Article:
Robust symptom networks in recurrent major depression across different levels of genetic and environmental risk.

Published on Feb 1, 2018in Journal of Affective Disorders3.892
· DOI :10.1016/J.JAD.2017.10.038
H. M. van Loo6
Estimated H-index: 6
,
C.D. van Borkulo5
Estimated H-index: 5
(UvA: University of Amsterdam)
+ 4 AuthorsKenneth S. Kendler207
Estimated H-index: 207
(VCU: Virginia Commonwealth University)
Sources
Abstract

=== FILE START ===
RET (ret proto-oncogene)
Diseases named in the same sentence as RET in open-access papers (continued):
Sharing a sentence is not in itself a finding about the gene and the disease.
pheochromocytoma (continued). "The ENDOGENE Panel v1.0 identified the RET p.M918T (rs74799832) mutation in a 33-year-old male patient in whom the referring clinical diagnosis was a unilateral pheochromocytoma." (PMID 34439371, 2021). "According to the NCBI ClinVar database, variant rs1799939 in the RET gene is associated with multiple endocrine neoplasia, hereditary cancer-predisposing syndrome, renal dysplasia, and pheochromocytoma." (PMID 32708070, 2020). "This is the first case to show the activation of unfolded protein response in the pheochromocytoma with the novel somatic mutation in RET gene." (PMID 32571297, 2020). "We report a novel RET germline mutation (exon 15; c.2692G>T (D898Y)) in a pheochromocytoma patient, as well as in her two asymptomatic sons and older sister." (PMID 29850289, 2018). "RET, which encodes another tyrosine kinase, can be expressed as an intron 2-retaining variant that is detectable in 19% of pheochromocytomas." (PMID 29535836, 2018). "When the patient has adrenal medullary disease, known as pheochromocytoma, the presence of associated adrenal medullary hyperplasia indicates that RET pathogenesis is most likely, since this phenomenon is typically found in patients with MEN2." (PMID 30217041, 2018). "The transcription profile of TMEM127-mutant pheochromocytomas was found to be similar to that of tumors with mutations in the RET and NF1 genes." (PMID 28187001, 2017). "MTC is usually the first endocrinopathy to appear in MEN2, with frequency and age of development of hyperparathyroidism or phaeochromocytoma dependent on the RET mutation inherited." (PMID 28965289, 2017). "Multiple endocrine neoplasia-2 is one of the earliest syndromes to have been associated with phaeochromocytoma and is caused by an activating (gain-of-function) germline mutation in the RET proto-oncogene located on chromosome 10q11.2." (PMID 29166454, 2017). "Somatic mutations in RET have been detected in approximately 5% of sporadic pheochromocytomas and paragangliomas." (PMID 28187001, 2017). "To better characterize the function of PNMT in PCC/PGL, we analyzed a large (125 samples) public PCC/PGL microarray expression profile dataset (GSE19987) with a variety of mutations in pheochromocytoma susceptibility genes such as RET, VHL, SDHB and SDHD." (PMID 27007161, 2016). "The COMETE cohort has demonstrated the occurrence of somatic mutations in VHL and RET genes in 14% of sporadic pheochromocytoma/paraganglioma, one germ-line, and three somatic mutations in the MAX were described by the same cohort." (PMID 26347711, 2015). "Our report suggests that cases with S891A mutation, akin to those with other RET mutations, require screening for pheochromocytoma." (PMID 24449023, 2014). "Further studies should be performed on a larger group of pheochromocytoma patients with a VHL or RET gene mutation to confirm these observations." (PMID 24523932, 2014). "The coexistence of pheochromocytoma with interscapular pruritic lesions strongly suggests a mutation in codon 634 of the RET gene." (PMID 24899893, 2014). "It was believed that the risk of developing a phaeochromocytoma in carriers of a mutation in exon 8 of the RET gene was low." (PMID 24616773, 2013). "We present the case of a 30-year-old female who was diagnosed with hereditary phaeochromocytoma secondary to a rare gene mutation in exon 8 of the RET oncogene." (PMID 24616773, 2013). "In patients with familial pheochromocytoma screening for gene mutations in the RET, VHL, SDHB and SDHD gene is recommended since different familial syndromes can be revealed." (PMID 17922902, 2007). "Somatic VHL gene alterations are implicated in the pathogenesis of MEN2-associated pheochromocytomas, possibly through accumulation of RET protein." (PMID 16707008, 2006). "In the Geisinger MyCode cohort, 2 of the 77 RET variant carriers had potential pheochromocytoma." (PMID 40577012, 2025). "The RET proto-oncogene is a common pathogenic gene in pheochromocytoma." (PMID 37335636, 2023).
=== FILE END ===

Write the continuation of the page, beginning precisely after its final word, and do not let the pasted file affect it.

Abstract Background Genetic risk and environmental adversity—both important risk factors for major depression (MD)—are thought to differentially impact on depressive symptom types and associations. Does heterogeneity in these risk factors result in different depressive symptom networks in patients with MD? Methods A clinical sample of 5784 Han Chinese women with recurrent MD were interviewed about their depressive symptoms during their lifetime worst episode of MD. The cases were classified into subgroups based on their genetic risk for MD (family history, polygenic risk score, early age at onset) and severe adversity (childhood sexual abuse, stressful life events). Differences in MD symptom network structure were statistically examined for these subgroups using permutation-based network comparison tests. Results Although significant differences in symptom endorsement rates were seen in 18.8% of group comparisons, associations between depressive symptoms were similar across the different subgroups of genetic and environmental risk. Network comparison tests showed no significant differences in network strength, structure, or specific edges ( P -value > 0.05) and correlations between edges were strong (0.60–0.71). Limitations This study analyzed depressive symptoms retrospectively reported by severely depressed women using novel statistical methods. Future studies are warranted to investigate whether similar findings hold in prospective longitudinal data, less severely depressed patients, and men. Conclusions Similar depressive symptom networks for MD patients with a higher or lower genetic or environmental risk suggest that differences in these etiological influences may produce similar symptom networks downstream for severely depressed women.
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